African China, in an interview with Sunday Scoop, talked about his music and the price he pays for doing his kind of songs.
According to the LETTER TO MR PRESIDENT crooner, he now gets threats for singing about the sad economic state of the nation.
“The circumstance of the country now warrants for a song like that. The economic recession is affecting people in the country badly and some generations that are not aware of the value of the original song can learn from this remix. A lot of people have reached out to me that this is the best time for me to have released that song. I want the original song to remain on its own and for this one to stand out too. I have always been doing socially conscious songs and I wouldn’t relent. My song, Anu Gboko, talks about the menace of Boko Haram and other societal ills. I have always been the mouthpiece of the Nigerian people and no matter how much I’m threatened, I wouldn’t stop. It is better for me to speak my mind and die because even if I don’t speak, I would still die,” he said.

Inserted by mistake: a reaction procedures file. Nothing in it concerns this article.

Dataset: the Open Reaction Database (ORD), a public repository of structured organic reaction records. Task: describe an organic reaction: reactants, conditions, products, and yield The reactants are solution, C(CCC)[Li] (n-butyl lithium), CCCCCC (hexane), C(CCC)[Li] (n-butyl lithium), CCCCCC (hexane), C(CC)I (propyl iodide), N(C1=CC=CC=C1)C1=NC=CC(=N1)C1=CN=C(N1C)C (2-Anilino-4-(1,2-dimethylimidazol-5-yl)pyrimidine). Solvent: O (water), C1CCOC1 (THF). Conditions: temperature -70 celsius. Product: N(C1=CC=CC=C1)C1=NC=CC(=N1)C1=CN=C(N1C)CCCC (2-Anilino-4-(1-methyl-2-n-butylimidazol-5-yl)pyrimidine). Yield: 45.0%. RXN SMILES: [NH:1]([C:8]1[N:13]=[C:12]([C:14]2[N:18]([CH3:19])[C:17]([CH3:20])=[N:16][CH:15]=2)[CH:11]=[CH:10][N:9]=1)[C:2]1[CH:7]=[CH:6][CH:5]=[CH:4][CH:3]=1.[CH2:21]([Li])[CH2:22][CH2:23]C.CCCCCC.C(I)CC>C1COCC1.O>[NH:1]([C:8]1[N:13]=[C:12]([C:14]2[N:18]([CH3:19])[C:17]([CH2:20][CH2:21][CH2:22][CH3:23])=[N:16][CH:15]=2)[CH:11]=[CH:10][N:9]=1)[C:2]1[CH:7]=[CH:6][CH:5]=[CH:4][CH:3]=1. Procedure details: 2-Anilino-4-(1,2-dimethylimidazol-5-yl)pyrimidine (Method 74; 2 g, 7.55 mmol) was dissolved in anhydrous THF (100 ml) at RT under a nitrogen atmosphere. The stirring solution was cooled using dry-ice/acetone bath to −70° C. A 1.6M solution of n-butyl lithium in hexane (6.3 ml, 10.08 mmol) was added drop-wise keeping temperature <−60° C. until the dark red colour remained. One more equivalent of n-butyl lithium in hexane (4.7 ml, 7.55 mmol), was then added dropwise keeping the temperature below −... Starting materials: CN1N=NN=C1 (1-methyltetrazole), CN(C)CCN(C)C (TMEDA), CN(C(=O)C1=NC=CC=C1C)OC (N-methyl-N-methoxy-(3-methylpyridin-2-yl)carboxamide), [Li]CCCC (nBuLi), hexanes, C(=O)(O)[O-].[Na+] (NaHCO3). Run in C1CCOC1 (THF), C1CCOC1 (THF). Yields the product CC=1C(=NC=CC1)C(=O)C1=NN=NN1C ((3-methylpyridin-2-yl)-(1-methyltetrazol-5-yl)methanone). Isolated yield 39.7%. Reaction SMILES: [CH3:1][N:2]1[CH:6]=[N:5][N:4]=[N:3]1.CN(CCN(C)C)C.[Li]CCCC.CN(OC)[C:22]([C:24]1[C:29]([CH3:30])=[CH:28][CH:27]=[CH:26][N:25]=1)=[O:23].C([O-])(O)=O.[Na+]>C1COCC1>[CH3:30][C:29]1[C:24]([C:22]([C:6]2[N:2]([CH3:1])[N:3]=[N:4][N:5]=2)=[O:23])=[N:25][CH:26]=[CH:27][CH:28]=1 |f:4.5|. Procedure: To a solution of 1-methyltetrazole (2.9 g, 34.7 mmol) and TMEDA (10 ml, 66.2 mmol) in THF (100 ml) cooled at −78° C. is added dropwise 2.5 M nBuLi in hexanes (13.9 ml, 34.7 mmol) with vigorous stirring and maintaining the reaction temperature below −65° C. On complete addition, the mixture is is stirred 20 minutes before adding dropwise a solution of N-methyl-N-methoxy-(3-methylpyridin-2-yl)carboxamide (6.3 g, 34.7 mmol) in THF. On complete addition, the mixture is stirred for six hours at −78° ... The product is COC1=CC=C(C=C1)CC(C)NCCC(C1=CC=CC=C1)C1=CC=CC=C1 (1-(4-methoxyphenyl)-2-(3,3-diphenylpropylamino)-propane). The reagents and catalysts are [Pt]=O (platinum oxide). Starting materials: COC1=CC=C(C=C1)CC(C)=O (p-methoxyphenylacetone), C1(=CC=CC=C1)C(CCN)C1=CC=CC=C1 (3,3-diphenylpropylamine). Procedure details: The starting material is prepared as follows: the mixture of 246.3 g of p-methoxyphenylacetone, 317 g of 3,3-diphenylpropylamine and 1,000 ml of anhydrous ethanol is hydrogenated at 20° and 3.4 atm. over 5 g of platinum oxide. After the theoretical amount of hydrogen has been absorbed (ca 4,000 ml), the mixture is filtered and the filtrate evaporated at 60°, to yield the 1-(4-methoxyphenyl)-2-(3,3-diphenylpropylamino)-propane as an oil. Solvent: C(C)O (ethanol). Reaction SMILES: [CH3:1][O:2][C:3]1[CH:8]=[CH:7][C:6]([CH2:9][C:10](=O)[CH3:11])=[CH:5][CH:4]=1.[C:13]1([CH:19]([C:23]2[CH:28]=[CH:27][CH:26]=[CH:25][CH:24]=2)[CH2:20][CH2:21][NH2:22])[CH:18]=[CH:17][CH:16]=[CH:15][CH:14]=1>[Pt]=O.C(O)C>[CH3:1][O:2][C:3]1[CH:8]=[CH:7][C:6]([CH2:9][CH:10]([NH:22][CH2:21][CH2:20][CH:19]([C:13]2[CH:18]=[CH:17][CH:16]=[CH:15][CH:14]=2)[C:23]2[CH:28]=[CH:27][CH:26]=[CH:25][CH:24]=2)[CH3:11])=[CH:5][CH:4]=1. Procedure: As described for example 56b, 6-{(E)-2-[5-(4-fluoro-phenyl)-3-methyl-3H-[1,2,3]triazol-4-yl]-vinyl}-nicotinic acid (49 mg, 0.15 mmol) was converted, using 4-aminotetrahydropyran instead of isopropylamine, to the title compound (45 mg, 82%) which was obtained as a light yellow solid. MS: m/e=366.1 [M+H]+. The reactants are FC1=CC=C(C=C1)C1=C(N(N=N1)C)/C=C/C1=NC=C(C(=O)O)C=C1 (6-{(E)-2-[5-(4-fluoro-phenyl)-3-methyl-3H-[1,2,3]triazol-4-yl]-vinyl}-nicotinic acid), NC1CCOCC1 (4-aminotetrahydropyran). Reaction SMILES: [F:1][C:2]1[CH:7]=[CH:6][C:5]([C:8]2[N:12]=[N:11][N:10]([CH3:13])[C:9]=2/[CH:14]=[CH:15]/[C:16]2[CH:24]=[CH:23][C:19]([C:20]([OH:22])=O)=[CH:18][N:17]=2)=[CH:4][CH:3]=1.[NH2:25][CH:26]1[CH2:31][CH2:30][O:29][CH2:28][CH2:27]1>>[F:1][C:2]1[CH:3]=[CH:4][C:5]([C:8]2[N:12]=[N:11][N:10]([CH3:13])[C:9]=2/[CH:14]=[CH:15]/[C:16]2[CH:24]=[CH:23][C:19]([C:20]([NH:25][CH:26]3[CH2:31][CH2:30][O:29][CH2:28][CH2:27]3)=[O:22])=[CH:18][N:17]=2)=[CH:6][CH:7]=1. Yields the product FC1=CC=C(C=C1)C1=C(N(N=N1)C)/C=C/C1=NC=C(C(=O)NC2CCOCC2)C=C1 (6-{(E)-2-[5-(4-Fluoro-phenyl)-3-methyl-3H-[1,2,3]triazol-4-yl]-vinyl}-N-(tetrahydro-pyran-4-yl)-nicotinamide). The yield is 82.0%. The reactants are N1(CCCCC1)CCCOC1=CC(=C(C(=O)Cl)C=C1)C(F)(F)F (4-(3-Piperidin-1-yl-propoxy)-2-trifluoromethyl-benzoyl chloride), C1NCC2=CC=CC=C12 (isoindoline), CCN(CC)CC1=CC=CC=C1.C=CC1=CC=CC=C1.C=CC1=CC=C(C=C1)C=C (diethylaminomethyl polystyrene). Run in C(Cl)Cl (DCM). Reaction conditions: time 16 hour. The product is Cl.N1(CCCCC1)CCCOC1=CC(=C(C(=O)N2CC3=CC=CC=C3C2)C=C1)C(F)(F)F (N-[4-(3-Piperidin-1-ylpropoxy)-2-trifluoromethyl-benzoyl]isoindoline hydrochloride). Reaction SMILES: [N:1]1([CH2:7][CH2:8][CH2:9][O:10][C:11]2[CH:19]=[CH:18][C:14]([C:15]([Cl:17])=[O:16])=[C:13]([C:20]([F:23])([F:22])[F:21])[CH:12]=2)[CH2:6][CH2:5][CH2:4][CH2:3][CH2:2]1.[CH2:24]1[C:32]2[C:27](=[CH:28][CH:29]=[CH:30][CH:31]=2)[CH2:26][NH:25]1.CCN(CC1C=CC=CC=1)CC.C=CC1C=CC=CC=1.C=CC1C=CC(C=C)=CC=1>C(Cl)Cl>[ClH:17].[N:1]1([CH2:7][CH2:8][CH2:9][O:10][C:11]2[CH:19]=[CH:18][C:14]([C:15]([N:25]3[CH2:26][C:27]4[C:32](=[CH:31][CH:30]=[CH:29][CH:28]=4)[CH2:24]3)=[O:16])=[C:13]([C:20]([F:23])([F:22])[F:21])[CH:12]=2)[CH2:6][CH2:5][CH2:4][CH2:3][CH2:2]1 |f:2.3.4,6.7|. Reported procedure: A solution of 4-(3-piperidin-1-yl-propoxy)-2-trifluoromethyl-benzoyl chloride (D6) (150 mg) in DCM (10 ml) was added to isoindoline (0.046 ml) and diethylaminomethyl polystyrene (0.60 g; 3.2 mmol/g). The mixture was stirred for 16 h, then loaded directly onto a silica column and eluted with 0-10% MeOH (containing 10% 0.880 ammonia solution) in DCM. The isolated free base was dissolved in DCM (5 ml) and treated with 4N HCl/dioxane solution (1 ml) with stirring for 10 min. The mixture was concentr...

“Some people telephone me to say that they are coming after me. Most times, they hide their numbers when calling and I dare them to reveal their numbers. Since they are the ones threatening me, they shouldn’t be afraid to show their faces. I’m a street boy and I fear no man. I did not call anybody’s name in the song but I guess some people feel affected by the lyrics of the song as a result of their guilty conscience.”
“I have experienced that on a number of occasions but it cannot stop me. Even some artistes are scared of singing songs like that because they need the money and they fear that their patronage would reduce. I am not doing this for the money but for the people I’m serving. That is what Fela did and that’s why even in death, he stands out. There are many musicians that were around during Fela’s era but they are not remembered today, so if you don’t leave a legacy behind, you would be forgotten easily,” he said.